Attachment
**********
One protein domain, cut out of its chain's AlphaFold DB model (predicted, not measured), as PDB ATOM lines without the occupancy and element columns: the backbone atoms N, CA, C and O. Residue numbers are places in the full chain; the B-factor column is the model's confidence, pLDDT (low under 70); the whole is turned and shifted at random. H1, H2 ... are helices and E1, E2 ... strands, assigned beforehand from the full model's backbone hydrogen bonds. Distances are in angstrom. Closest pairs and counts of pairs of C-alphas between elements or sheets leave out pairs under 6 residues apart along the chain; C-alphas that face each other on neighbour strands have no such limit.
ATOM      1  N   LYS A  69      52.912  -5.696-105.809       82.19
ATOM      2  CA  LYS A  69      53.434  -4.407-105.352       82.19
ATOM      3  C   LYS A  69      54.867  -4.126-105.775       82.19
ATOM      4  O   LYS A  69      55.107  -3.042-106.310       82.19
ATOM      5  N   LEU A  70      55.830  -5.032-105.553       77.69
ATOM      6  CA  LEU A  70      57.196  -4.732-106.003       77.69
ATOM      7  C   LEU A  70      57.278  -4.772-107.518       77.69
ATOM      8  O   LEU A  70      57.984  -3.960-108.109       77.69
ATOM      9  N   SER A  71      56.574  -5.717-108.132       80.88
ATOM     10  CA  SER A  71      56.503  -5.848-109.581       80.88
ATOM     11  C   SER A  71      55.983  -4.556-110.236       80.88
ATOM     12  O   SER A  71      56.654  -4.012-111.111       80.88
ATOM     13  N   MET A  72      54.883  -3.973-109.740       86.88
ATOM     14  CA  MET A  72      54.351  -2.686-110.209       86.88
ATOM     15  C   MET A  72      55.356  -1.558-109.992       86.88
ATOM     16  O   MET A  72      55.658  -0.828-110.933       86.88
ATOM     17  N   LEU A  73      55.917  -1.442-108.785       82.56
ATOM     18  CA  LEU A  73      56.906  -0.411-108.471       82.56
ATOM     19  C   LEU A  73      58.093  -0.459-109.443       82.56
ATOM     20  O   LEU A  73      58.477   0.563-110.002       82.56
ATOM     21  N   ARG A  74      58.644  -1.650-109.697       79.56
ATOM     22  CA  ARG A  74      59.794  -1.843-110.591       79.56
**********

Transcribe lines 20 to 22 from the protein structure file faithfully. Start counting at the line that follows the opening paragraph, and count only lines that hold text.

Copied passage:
ATOM     20  O   LEU A  73      58.477   0.563-110.002       82.56
ATOM     21  N   ARG A  74      58.644  -1.650-109.697       79.56
ATOM     22  CA  ARG A  74      59.794  -1.843-110.591       79.56